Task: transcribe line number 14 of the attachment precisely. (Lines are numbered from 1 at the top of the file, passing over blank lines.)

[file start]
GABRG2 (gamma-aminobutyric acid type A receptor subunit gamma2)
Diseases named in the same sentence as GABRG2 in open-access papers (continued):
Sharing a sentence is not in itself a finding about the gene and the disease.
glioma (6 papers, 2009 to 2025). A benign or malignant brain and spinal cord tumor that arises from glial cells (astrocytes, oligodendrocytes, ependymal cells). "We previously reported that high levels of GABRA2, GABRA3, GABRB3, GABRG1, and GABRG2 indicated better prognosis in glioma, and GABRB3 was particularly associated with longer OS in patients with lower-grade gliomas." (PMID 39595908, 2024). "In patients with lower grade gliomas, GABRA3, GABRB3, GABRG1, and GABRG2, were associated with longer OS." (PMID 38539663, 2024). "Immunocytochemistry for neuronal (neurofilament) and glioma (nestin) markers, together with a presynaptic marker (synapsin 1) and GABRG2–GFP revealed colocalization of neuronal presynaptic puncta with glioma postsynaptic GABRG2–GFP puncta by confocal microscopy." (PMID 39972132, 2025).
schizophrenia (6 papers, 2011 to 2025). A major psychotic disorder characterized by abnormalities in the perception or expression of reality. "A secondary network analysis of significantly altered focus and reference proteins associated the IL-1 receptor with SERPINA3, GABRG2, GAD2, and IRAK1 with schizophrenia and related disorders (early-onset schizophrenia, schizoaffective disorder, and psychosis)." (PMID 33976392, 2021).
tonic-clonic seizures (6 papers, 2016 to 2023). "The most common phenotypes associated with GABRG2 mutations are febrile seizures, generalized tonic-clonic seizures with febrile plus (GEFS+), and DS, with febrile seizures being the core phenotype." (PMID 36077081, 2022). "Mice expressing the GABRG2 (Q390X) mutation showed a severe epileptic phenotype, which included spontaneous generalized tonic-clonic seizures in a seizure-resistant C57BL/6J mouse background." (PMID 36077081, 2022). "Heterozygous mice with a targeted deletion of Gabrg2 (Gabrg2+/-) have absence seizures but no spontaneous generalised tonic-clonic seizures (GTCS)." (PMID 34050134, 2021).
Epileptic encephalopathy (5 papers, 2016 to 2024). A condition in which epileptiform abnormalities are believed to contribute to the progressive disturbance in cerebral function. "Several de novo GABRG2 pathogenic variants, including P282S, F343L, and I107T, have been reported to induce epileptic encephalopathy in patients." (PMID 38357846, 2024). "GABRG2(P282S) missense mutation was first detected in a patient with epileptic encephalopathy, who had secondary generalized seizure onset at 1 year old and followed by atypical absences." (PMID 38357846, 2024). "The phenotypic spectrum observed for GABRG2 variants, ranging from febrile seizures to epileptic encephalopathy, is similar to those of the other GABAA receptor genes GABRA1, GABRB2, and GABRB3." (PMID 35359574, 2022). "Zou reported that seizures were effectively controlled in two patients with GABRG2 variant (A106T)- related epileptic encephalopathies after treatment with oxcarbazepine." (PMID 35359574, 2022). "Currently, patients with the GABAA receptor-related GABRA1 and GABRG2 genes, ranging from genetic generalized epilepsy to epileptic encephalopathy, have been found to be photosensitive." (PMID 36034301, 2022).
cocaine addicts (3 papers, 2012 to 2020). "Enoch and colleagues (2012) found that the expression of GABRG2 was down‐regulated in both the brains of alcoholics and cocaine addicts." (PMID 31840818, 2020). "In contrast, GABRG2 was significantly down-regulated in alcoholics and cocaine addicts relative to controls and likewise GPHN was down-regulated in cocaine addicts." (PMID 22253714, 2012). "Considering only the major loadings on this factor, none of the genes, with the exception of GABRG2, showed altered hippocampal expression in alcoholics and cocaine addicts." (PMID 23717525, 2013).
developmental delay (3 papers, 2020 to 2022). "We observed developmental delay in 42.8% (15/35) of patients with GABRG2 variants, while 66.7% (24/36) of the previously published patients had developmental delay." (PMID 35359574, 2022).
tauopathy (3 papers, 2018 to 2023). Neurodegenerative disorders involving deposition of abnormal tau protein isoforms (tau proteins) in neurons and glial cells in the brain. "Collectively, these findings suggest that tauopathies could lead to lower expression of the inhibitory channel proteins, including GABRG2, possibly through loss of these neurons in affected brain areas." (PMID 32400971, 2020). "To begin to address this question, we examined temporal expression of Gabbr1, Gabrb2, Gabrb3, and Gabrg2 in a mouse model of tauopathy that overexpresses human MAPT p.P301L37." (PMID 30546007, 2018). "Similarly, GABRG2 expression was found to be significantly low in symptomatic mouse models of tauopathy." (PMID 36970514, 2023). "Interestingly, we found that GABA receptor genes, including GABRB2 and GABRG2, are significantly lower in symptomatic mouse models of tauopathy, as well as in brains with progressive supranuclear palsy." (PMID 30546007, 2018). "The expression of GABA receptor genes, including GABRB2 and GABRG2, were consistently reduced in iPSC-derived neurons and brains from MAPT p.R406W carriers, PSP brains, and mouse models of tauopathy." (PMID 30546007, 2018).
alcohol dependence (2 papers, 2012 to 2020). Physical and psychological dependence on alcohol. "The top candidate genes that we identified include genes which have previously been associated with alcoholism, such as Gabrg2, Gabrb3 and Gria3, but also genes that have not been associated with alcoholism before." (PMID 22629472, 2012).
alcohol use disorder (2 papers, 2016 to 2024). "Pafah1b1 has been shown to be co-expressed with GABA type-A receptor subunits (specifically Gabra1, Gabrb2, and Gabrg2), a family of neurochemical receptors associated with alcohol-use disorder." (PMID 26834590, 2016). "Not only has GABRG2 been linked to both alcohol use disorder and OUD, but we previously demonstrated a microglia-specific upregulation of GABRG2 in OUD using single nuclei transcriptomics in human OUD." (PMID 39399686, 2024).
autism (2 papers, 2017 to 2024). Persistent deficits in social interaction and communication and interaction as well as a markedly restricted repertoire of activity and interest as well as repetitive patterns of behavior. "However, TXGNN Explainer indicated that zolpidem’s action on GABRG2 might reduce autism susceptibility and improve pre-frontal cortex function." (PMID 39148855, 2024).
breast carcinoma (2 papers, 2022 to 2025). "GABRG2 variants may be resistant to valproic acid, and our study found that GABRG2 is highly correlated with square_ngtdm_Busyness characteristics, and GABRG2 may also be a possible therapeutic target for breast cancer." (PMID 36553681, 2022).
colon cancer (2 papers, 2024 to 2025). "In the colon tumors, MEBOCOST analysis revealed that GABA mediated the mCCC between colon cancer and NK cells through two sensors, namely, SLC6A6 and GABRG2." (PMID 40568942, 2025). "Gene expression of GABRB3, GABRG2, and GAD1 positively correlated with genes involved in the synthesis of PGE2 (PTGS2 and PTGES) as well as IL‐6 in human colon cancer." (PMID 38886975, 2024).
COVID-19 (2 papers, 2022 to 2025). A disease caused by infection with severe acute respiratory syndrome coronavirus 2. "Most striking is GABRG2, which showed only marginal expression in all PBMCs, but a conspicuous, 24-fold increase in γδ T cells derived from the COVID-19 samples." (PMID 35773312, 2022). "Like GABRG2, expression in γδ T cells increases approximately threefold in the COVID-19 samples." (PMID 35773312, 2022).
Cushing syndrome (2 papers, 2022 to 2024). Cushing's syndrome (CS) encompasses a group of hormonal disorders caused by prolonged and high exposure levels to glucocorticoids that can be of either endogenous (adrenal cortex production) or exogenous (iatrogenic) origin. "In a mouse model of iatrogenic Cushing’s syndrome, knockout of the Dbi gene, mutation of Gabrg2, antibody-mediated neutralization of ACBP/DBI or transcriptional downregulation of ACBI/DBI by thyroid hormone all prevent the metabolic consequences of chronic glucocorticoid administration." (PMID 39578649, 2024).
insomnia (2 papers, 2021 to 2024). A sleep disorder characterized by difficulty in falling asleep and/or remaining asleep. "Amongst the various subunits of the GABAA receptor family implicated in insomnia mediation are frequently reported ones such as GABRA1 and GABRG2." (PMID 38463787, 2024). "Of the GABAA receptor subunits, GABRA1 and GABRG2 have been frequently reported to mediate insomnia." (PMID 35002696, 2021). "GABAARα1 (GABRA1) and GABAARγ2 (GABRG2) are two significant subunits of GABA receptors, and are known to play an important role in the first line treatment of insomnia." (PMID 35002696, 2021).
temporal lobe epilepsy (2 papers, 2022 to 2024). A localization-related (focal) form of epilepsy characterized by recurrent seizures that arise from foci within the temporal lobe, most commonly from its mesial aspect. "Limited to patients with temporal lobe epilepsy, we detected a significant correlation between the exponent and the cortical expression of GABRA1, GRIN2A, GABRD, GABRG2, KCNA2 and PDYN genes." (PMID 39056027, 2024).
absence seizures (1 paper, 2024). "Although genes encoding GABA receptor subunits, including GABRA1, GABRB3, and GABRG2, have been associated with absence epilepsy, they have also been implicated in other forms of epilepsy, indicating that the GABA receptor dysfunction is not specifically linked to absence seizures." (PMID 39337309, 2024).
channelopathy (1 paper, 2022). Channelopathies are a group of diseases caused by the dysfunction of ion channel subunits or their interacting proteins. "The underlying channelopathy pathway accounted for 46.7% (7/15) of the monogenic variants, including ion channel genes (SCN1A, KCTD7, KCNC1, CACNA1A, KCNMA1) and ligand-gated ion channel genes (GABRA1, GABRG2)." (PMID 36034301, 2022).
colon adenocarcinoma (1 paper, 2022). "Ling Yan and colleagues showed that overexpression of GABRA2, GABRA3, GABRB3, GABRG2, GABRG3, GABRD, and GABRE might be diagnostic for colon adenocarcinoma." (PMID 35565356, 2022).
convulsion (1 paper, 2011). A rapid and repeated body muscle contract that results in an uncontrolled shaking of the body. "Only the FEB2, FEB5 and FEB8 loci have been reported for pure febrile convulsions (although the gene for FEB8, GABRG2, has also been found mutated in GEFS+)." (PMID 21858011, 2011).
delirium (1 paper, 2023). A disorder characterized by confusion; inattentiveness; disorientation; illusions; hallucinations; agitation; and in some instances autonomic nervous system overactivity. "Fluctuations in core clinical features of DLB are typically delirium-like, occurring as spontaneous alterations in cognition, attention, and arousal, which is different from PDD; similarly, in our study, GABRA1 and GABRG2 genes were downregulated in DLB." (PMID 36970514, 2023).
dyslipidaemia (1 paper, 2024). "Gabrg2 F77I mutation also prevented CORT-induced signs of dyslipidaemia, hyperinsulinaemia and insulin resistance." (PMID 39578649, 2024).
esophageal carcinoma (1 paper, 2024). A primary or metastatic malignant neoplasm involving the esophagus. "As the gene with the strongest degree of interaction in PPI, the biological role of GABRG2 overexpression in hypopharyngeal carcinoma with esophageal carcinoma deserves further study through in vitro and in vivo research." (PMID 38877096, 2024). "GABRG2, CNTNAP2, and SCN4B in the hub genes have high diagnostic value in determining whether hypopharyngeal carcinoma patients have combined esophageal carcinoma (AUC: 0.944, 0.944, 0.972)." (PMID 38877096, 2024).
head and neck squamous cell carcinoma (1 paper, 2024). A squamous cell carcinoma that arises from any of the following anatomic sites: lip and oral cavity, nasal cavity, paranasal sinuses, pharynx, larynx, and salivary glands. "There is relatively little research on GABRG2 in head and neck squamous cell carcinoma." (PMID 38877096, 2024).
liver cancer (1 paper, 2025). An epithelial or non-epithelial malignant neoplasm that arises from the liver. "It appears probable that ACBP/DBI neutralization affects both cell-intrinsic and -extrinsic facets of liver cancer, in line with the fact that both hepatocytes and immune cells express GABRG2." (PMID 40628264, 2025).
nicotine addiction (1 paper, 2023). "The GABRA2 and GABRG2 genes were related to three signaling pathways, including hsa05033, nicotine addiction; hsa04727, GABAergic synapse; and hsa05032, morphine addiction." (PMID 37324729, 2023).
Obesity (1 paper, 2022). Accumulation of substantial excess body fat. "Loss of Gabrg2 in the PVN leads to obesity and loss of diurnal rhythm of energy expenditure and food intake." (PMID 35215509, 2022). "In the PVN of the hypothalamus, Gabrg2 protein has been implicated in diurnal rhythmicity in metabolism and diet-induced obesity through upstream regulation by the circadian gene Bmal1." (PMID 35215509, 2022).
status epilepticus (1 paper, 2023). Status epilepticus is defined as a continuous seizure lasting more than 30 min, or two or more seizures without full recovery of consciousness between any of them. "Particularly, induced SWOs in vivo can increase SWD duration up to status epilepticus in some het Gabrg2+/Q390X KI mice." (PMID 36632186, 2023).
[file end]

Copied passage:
breast carcinoma (2 papers, 2022 to 2025). "GABRG2 variants may be resistant to valproic acid, and our study found that GABRG2 is highly correlated with square_ngtdm_Busyness characteristics, and GABRG2 may also be a possible therapeutic target for breast cancer." (PMID 36553681, 2022).